Manpower Requirement Approach
The second approach, which we may call the manpower approach, is based on the fact that, as we saw earlier, the main link of education with economic development is through the knowledge and skills it produces in the labor force. To the extent that the educational system produces qualified people in the right numbers and places, the major part of the economic and social contribution of educational planning is achieved, provided that in so doing the educational system has not consumed so great a proportion of resources as to set back the development plan itself. Various methods exist of estimating future manpower requirements and the demand they will make on the education system. But various difficulties hamper this approach as Professor Harbison recognizes. First, manpower forecasts can seldom be made with reliability beyond short-term periods of five to eight years. The time perspective required by educational planning as a whole is fifteen to twenty years, though it is possible to influence over shorter periods the supply in the ‘pipe-line’. Secondly, the educational component of different occupations changes with technological progress and the rise of educational standards.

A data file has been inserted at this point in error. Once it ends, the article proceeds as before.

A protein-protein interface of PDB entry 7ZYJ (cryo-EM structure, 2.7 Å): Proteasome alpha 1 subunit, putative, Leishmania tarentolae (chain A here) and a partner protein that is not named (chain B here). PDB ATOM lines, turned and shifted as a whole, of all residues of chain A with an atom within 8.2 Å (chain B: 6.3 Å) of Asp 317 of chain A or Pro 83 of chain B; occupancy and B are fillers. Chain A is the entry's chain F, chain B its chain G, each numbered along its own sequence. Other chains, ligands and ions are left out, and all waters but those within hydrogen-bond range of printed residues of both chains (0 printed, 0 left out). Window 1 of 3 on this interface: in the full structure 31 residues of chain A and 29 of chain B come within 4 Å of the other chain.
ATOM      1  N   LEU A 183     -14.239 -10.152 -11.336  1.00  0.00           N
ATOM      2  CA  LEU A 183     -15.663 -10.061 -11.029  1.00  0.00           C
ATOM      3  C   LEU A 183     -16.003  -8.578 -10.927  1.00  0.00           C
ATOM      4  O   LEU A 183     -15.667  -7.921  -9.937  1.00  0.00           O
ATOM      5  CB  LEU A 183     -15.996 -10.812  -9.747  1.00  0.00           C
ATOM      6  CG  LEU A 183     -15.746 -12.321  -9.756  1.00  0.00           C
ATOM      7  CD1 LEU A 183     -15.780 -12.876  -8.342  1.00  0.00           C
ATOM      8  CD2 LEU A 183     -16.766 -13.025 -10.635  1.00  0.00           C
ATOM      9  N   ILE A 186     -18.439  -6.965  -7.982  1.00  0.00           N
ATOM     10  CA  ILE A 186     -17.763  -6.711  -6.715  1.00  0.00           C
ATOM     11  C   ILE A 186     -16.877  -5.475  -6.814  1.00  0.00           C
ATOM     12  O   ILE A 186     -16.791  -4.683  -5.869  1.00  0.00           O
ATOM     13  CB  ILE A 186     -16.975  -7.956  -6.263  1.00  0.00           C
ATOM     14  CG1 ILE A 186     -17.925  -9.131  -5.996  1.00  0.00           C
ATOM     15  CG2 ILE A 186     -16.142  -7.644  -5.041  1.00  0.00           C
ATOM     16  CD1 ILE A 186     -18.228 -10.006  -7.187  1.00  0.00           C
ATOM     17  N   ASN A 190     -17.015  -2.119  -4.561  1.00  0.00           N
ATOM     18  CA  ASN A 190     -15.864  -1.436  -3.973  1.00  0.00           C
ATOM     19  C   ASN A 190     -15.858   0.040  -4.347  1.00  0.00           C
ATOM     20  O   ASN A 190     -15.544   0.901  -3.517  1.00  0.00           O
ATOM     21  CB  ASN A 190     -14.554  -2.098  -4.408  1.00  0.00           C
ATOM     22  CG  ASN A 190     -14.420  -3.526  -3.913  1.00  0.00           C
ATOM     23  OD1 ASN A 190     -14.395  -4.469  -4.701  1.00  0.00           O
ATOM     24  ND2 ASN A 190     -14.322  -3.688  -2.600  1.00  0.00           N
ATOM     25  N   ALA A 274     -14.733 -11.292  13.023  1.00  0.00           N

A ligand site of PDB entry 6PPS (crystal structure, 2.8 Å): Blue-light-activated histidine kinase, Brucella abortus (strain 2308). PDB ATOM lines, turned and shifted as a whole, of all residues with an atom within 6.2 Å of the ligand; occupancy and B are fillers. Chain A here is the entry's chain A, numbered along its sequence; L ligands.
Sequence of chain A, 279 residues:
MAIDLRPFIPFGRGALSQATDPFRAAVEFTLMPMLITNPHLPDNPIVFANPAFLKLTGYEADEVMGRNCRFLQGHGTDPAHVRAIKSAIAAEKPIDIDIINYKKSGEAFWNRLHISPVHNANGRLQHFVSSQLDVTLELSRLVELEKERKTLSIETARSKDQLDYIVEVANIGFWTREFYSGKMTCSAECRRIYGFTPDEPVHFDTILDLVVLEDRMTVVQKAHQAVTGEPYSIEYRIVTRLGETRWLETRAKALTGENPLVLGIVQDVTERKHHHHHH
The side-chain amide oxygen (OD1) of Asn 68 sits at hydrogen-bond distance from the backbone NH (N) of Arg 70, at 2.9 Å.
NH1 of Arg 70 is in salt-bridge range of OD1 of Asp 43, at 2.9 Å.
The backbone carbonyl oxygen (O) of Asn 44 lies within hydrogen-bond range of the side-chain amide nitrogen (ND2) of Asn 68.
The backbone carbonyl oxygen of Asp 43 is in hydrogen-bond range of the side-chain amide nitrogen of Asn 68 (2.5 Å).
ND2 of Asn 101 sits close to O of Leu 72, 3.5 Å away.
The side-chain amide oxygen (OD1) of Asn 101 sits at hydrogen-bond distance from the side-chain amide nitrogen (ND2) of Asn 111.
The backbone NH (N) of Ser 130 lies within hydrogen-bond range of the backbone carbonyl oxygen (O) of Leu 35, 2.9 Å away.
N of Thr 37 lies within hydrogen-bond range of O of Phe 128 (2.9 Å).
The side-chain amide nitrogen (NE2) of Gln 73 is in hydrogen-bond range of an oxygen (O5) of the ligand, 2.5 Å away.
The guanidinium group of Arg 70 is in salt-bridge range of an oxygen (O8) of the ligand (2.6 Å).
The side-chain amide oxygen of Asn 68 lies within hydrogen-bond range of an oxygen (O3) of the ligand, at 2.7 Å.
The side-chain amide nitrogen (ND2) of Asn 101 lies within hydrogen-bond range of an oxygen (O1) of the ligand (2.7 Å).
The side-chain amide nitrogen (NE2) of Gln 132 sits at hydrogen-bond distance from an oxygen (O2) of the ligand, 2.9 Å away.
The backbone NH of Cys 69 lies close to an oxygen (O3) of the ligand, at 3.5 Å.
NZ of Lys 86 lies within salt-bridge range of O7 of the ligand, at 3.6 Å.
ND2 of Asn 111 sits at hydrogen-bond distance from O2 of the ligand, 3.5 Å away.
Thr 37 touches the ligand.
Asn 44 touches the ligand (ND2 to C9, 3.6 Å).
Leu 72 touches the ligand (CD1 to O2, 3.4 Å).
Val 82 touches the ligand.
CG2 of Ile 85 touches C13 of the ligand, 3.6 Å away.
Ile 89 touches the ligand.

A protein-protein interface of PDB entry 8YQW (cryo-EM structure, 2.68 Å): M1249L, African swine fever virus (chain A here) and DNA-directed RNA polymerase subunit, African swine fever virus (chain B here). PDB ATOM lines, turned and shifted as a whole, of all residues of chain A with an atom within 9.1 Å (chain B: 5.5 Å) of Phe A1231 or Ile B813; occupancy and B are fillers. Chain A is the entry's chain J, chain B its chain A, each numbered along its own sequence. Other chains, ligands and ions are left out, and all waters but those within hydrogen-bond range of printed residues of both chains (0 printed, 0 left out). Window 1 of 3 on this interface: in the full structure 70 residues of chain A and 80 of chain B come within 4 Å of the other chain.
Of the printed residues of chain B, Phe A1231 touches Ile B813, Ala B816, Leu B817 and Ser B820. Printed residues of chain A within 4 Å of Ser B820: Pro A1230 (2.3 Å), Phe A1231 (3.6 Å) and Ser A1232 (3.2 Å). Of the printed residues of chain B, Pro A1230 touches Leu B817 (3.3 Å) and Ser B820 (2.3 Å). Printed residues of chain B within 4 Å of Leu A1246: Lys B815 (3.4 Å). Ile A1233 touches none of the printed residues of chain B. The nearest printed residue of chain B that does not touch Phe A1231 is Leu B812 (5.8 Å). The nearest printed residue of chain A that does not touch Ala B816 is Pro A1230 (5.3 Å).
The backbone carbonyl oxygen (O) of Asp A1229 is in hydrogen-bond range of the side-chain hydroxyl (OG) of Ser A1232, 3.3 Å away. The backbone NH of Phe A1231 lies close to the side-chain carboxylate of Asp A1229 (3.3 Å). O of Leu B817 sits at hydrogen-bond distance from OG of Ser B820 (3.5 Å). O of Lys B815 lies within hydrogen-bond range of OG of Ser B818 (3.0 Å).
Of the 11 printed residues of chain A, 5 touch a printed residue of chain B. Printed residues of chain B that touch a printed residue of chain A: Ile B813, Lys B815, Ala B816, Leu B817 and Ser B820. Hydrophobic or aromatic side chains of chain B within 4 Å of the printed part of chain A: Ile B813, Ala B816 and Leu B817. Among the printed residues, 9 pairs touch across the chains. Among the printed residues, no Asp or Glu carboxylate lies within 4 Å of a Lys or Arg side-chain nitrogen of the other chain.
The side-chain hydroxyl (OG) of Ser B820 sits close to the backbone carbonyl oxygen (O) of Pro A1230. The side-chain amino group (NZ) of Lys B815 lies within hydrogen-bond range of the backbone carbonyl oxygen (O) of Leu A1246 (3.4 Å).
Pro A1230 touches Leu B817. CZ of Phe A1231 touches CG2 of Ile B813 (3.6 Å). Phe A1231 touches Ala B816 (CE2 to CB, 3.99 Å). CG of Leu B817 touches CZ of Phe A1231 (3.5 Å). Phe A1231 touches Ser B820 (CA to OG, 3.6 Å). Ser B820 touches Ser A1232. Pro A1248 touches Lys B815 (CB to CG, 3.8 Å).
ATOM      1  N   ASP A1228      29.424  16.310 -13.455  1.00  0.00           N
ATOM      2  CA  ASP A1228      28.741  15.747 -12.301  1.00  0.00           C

A further limitation on the manpower approach is that it leaves out of account provision for education as a ‘consumers’ good’, and it makes no provision for the ‘social minimum’. It is tempting to believe that these objectives might be obtained as by-products of the training for occupation by influencing curricula, but this is unlikely. The occupational needs of the economy are not the whole of society’s needs for education. An addition has to be made for women and girls who are not gainfully employed, and for the amount of education which a country requires to fulfill its cultural, political, and social goals. It is also necessary to assure that educational output will grow faster than demand to the degree required to stimulate growth, without creating problems of unemployment. The educational plan must also provide for turnover of employment and continuous adjustment between the educational system and the socio-economic environment. Full account must be taken of the ‘wastage’ involved in various educational systems, as well as students switching in mid-stream, students’ and parents’ preferences, locational disequilibrium of supply and demand, and adjustments required by technological change.